Private enterprise approach imperils American health care
Every European nation has some form of universal health care for its citizens. This was not true of the United States until so-called Obamacare was enacted. However, it cannot be said that the ardent critics of the Affordable Care Act are driven simply by a spirit of inhumanity. One wonders what provokes the callous disregard in the United States for the welfare of fellow citizens.
Perhaps the reason is that America was always seen as the land of opportunity that was so expansive that hardworking, ambitious immigrants could homestead and make a life for their families. Neighbors were distant, except in the cities, so people had quite independent lives.
In fact, people were expected to be independent from the government. Not until a constitutional amendment in 1913 (16th Amendment) was Congress empowered to “lay and collect taxes on income.” The provision of tax funds finances the “entitlements” that conservatives abhor.
The American ideal is the thrifty, law-abiding citizen who generates the revenue and assets necessary to finance an affluent lifestyle. The inability to accomplish this is viewed as the fault of the citizen. Conservatives do not believe that the government is obligated to assume any liability for the failure. In fact, stark conservatives even object to assistance that might cause the citizen to be less committed to self-reliance.
Strangely enough, the conservative attitude toward universal health care can be viewed as a distortion of “hard love.” Conservatives believe that the dire consequences of being unable to afford medical care will induce Americans to work harder and to be thriftier. But that is not working. Default on medical bills is now one of the greatest causes of personal bankruptcy.
The nation’s economic philosophy was established at the time of the Industrial Revolution, and there has been resistance to any change since then. Conservatives have had difficulty agreeing to amended policies despite substantial technological changes in America as well as the growth of cities.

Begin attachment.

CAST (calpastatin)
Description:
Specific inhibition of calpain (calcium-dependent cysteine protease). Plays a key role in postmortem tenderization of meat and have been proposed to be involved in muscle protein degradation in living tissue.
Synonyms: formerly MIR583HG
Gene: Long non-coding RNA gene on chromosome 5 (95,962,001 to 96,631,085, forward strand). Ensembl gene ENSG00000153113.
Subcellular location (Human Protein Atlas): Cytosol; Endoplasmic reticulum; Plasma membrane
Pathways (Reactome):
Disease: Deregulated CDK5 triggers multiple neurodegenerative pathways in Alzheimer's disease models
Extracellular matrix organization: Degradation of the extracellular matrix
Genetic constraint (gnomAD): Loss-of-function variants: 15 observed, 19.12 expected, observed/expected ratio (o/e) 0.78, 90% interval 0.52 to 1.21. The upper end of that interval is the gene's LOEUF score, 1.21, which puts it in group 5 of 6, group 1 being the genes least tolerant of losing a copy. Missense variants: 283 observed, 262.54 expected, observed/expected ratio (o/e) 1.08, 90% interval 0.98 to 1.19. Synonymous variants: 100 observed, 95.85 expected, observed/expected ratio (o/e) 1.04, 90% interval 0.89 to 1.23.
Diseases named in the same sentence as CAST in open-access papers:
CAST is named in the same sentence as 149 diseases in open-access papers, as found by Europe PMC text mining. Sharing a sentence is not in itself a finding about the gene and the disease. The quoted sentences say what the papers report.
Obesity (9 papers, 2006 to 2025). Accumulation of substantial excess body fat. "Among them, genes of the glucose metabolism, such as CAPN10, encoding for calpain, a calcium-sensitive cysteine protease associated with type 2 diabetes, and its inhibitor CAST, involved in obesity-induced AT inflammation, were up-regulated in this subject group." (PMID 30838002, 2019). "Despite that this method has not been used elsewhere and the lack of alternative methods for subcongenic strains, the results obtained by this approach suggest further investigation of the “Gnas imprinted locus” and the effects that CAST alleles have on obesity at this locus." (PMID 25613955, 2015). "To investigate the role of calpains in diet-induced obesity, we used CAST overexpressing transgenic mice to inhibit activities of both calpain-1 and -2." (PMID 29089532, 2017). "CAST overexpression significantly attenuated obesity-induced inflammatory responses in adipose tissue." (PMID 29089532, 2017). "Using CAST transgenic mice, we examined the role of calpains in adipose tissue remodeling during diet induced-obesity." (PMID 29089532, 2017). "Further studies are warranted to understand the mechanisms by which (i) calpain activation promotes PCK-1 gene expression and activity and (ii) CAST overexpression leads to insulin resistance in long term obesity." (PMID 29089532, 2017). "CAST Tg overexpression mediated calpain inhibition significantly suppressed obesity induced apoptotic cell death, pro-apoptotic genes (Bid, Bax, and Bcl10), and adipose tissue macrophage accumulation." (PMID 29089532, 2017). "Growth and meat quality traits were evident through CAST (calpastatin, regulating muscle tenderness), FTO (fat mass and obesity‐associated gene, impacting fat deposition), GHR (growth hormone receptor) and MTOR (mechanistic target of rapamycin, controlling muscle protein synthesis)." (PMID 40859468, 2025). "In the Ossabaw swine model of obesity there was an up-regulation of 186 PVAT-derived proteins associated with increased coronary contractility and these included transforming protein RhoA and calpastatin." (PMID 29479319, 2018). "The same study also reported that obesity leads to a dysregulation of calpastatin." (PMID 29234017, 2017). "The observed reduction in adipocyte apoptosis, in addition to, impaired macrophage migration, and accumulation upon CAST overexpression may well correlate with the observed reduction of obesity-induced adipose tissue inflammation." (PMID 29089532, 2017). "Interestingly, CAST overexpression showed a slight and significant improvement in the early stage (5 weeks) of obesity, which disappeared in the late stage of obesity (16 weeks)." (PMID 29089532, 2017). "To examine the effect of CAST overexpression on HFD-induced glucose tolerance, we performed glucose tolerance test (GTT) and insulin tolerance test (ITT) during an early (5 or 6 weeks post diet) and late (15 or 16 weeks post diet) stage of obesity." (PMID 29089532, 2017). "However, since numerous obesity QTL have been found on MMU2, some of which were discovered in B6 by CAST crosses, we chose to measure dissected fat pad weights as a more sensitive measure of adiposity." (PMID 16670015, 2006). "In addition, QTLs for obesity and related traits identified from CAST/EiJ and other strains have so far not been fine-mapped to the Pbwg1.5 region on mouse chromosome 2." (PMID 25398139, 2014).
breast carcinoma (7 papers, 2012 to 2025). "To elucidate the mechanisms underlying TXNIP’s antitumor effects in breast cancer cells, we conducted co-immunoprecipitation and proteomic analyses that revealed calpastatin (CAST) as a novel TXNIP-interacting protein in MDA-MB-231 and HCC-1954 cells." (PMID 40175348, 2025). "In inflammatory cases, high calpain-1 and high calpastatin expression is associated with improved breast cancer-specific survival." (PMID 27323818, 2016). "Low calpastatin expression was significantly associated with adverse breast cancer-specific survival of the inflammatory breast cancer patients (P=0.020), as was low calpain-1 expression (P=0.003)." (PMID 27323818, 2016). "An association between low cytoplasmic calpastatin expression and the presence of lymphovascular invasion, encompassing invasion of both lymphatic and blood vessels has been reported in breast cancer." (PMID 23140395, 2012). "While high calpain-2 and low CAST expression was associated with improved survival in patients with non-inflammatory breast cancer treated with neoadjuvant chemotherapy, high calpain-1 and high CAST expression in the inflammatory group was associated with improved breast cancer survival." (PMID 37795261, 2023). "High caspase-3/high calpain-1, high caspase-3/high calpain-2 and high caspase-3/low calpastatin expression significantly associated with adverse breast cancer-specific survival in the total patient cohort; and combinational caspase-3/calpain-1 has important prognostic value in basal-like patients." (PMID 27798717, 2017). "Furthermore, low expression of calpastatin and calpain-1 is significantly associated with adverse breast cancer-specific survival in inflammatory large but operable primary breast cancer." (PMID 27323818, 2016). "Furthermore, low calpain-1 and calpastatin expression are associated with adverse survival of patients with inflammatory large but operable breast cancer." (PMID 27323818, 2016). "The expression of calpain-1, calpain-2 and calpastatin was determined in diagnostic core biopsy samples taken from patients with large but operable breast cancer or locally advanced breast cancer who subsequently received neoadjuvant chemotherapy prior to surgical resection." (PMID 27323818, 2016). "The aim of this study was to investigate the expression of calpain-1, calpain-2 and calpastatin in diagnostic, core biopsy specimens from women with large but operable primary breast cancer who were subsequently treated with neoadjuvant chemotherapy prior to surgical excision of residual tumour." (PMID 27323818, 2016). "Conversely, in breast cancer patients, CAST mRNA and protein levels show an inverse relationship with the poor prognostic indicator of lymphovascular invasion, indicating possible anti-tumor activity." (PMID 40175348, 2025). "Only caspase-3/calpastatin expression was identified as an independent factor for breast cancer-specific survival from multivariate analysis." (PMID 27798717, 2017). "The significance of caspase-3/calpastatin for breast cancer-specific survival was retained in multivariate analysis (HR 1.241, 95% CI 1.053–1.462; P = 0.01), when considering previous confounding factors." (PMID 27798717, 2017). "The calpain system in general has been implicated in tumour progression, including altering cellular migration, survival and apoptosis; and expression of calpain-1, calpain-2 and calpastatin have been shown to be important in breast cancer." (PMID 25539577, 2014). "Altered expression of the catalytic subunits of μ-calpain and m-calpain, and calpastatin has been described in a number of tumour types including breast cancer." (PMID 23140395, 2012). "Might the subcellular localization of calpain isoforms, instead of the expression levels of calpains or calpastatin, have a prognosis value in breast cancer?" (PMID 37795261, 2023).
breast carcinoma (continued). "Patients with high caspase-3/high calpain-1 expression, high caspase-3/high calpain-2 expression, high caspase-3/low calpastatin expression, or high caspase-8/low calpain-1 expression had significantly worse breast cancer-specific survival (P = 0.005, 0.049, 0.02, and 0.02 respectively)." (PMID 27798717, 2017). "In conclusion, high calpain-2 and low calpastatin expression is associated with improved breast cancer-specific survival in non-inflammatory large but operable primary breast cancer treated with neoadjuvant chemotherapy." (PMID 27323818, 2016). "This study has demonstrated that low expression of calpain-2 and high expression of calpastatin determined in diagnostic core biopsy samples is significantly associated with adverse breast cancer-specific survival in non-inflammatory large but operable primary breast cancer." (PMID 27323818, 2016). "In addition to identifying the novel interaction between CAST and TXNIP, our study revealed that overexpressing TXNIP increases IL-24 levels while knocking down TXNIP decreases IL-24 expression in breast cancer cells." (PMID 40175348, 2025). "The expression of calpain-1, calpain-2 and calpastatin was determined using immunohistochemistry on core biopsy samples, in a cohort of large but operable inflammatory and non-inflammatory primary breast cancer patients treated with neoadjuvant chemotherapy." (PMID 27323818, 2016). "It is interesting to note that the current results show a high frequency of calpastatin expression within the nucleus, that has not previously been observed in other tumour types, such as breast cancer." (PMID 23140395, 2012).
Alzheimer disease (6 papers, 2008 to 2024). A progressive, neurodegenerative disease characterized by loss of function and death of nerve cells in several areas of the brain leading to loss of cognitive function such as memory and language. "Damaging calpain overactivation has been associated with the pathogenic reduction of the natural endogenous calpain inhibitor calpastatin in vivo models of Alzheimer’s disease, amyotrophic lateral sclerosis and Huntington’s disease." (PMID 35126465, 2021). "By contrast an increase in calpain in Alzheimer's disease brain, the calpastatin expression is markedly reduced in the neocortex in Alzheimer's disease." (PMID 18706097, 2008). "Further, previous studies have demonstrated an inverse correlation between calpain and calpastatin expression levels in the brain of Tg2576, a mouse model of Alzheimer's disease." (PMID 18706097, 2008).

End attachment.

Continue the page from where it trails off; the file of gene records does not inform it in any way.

The corporate, private enterprise model has been so effective in building America into an economic behemoth that there is a natural tendency to expect it will solve all problems. However, it has not been working in public health care. According to a July 18, 2017 report in the Los Angeles Times, per capita health costs in the U.S. are much higher than in Europe. In 2015, such U.S. costs were $9,024 compared with $5,119 for Germany and $3,971 for Britain. And, according to the Organization for Economic Cooperation and Development, the outcomes in Europe were better.
Now, in order to contain costs, 18 states have refused to expand Medicaid and 10 states, including six that have agreed to Medicaid expansion, are considering a work requirement for Medicaid recipients. There have been no publicized efforts to cut costs by reducing corporate profits in the process.
The American approach to universal medical care sometimes creates the impression that corporate profits are more important than the health of American citizens.